Obesity crisis for Bahamian children
By CELESTE NIXON
Tribune Staff Reporter
CHILDHOOD obesity is a serious concern in the Bahamas, with more than half the country's children being overweight, according to a local pediatrician.
Although there are no exact statistics available, Dr Jerome Lightbourn said he believes a significant portion of the next generation will not be able to live normal adult lives because of their weight.
Worse still, he said, many already show early signs of developing serious and possibly fatal obesity-related diseases.
The numbers that are available seem less alarming, but Dr Lightbourn is convinced they do not create an accurate picture.
Primary health care monthly reports, and the School Health Services annual report for 2004-2005, revealed that of 3,066 Bahamian 10-year-olds screened, 576 were considered overweight - a number which is still almost double the world average of 10 per cent.
For Dr Lightbourn, obesity as an "imported disease" and we only have to look to what is happening in other places to understand the extent of the danger.
He said: "We have had an influx of the western world, of mass produced foods with steroids, pesticides, hormones and the very popular fast foods."
The source of much of this food is the United States, and according to American Centre for Disease Control, childhood obesity in the US has more than tripled in the past 30 years. The prevalence of obesity among children aged six to 11 increased from 6.5 per cent in 1980 to 19.6 per cent in 2008.
Dr Lightbourn said: "We have grown up on good-tasting foods, for Bahamians that means fried chicken, macaroni and peas and rice, all high fat and high salt."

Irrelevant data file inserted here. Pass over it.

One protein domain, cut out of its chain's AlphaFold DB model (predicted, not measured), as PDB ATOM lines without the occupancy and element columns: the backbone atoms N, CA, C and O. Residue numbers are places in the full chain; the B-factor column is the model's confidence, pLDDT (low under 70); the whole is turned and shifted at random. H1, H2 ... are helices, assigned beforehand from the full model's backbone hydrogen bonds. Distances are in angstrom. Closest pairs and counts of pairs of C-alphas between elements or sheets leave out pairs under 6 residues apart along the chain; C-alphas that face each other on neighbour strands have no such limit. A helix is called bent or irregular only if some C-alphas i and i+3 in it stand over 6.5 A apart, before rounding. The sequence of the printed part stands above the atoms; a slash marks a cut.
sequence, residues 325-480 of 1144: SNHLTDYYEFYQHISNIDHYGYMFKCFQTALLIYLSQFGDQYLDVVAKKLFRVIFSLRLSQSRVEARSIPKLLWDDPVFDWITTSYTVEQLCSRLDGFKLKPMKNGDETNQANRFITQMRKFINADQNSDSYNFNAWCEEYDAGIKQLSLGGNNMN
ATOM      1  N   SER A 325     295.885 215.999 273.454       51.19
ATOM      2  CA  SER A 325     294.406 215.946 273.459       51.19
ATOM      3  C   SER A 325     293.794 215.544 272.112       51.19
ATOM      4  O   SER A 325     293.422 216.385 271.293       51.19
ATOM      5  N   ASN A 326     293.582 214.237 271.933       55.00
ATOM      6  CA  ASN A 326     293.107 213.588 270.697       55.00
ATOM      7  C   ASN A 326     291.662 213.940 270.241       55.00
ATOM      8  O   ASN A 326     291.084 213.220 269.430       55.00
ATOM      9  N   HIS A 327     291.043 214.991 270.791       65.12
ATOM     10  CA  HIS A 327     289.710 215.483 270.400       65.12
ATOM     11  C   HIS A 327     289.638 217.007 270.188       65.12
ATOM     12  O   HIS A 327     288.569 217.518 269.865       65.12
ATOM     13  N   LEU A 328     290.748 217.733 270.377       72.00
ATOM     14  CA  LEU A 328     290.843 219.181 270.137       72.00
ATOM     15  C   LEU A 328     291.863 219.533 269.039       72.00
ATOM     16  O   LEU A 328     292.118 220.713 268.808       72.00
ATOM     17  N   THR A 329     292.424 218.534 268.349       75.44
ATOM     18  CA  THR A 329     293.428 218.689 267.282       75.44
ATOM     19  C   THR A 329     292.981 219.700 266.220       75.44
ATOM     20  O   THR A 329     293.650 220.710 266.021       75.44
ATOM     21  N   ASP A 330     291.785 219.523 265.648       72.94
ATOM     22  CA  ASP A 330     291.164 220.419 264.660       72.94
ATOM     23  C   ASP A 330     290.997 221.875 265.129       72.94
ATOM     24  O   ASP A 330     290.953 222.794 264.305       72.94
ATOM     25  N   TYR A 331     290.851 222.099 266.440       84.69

He said anyone consuming foods with a high salt and carbohydrate content runs the risk of developing diseases such as hypertension, high cholesterol and diabetes.
"It is a cultural and generational problem. We need to address it from a public health perspective just as we address AIDS, cancer and cigarette smoking, obesity is probably killing more people than any of them," said Dr Lightbourn.
Childhood obesity is a serious medical condition which affects children and adolescents. It occurs when a child is well above the normal weight for his or her age and height.
This is called a body mass index (BMI).
When a person's BMI is 25 or greater, they are considered morbidly obese, said Dr Lightbourn.
Childhood obesity is particularly troubling because the extra pounds often start children on the path to health problems which were once confined to adults.
"The issue in the Bahamas, and around the world, is that adult onset life style diseases such as hypertension, diabetes and even cholesterol are now being associated with childhood," said Dr. Lightbourn.
"We are seeing these diseases in younger and younger people. Heart disease in no longer a 70-year-old issue, it is a 30-year-old disease."
Dr Lightbourn, an advisor at the Princess Margaret Hospital, revealed there are at least four children under the age of 12 in the children's ward who are not only obese but diabetic - a condition which can lead to kidney failure, heart disease, or blindness among other illnesses.
He said: "There needs to be a year-long campaign, not just during Heart Month, and should be a united approach by educators, parents and the government."
Dr Lightbourn recommends that children exercise for one hour every day, and that sodas and unhealthy foods be eliminated from cafeterias.
He also stressed the importance of parents and teachers leading by example and making important lifestyle changes themselves.
February 12, 2011